Thus, as per the Indian Constitution, goods include intangible property also. This position remains unchanged even after the rollout of GST. Further, with respect to taxes, that are going to be prevailing even under GST regime, the position remains unchanged. Say designs, drawings are covered under chapter 4911 and Information Technology Software covered under chapter 8523 of First Schedule to Customs Tariff Act, 1985. These intangibles when imported in the form of media would be treated as import of goods for the purpose of levy of customs duty.

     

    Under the Model GST Law, it is envisaged in terms of definitions of ‘goods’, ‘services’ as per section 2(48) and section 2(49) respectively and meaning and scope of ‘Supply’ as defined under Section 3 read with Schedule II, that all intangibles are considered as services for the purpose levy of GST. Thus the definition of ‘goods’ and ‘services’ as provided under Model GST law is incongruous with the definition of ‘goods’ as provided under Indian Constitution. This may likely to pose legal challenges as to Constitutional vires of the GST legislations on intangibles.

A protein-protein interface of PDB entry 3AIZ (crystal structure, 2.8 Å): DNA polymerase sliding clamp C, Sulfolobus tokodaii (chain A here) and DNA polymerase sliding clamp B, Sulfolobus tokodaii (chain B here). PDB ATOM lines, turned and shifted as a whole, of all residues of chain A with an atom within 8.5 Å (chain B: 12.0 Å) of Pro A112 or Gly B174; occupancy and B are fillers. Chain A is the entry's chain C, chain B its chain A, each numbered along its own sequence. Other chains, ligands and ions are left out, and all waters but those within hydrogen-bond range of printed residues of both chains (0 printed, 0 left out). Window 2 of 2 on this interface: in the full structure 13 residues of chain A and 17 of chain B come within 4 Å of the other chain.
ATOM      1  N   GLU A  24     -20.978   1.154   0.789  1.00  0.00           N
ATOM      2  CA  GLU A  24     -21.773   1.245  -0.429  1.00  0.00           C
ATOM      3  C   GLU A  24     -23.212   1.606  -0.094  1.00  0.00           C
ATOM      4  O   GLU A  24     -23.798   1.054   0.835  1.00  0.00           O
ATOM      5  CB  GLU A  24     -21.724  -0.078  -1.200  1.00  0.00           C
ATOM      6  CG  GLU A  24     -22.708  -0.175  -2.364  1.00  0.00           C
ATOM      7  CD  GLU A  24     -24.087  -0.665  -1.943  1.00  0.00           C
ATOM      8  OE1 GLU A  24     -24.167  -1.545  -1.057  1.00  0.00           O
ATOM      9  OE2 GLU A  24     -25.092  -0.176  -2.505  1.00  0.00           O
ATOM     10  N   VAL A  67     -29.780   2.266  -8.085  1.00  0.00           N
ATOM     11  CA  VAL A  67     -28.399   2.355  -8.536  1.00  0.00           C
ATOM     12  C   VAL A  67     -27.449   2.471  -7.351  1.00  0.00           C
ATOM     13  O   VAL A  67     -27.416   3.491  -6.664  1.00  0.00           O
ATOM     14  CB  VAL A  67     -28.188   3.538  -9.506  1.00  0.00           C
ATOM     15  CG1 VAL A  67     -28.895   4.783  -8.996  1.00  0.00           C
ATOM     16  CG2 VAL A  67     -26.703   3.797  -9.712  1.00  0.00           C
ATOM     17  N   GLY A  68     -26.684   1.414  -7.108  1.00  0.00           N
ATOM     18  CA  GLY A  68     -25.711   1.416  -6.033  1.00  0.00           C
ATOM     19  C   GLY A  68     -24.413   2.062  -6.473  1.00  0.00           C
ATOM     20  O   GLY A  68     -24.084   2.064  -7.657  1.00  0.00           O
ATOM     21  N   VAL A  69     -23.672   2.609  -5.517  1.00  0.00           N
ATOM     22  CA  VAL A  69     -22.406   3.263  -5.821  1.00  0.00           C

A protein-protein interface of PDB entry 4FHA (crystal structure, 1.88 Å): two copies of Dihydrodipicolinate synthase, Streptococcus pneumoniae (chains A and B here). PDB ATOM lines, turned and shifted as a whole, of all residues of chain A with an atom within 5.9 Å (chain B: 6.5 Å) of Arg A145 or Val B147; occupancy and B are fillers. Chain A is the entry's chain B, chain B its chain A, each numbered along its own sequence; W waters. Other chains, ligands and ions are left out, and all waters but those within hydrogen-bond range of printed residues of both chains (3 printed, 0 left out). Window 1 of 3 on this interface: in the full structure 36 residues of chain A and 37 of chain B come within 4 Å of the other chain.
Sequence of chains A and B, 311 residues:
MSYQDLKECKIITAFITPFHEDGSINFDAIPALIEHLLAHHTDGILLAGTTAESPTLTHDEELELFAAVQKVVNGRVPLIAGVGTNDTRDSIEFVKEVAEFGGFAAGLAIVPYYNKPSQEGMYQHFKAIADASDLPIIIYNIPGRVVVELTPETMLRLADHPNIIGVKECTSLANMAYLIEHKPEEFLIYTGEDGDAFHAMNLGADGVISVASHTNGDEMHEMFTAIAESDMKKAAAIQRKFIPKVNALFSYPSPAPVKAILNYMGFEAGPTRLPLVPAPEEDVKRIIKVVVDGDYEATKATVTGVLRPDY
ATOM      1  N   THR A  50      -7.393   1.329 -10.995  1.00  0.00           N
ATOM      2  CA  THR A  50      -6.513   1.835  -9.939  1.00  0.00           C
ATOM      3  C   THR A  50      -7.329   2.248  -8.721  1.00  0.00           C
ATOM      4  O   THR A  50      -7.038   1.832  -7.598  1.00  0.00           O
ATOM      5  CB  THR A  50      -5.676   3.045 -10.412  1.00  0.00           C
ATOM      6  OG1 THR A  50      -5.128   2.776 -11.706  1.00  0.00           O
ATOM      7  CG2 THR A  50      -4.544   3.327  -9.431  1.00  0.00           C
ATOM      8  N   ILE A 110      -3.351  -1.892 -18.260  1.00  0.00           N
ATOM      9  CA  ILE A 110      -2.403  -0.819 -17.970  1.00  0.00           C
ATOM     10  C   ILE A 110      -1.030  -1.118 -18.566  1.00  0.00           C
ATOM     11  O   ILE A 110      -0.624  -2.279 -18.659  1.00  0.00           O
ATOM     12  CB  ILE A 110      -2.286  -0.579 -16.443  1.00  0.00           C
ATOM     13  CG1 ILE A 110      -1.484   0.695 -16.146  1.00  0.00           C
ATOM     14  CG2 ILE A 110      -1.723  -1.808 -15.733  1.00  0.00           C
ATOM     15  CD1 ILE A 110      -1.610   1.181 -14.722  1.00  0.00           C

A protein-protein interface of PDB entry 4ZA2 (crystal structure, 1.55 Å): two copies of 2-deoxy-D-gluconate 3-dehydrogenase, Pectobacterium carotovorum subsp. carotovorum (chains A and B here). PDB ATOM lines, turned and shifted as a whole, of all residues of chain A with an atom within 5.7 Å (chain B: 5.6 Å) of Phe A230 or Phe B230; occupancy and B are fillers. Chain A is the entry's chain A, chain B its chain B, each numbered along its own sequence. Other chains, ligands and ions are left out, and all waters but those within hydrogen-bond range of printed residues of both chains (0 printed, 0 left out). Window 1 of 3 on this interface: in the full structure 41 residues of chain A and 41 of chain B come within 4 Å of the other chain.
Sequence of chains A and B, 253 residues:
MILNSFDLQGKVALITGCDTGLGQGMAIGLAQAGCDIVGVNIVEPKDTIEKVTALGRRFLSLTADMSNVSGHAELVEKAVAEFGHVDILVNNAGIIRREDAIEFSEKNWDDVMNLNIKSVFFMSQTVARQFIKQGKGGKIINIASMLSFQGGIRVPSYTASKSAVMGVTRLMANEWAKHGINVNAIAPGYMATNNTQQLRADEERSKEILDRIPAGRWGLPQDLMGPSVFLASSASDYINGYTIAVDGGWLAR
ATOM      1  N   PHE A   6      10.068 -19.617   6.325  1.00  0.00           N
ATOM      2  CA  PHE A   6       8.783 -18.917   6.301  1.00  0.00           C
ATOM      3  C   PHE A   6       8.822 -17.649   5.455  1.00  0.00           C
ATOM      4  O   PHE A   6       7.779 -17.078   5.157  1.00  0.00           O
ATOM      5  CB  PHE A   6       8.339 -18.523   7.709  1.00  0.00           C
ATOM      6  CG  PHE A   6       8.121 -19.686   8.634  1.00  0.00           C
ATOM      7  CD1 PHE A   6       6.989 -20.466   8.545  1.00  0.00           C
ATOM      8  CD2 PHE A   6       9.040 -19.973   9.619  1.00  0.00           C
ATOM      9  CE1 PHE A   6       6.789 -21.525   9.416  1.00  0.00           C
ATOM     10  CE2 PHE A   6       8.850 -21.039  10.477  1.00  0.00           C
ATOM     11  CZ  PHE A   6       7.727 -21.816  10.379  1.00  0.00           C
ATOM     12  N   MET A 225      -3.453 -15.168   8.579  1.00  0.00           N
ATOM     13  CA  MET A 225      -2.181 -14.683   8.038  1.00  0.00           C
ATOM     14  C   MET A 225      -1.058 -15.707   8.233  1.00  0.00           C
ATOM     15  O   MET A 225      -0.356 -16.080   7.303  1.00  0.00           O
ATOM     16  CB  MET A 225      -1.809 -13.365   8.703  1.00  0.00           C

On the other hand, one can easily understand the intention behind treating intangibles as services for the purpose of levy under GST. This is all to put an end to the humungous litigation that is presently taking place under VAT and Service Tax Laws as to whether a particular transaction involving intangibles is to be treated as sale of goods or provision of services. It seems that the drafting committees of Model GST Law are of the view that under GST, a supply transaction needs to be taxed treating them either as goods or services. In fact it is not so. 

    The GST Constitutional Amendment Act has inserted a definition for ‘Goods and Services Tax’ by way of sub-clause (12A) of Article 366. Accordingly, it means any tax on supply of goods, or services or both except taxes on supply of the alcoholic liquor for human consumption. Thus GST is a tax which will be levied on a transaction involving either supply of goods alone or supply of services alone or on a composite supply involving supply of both goods and services as part of same transaction.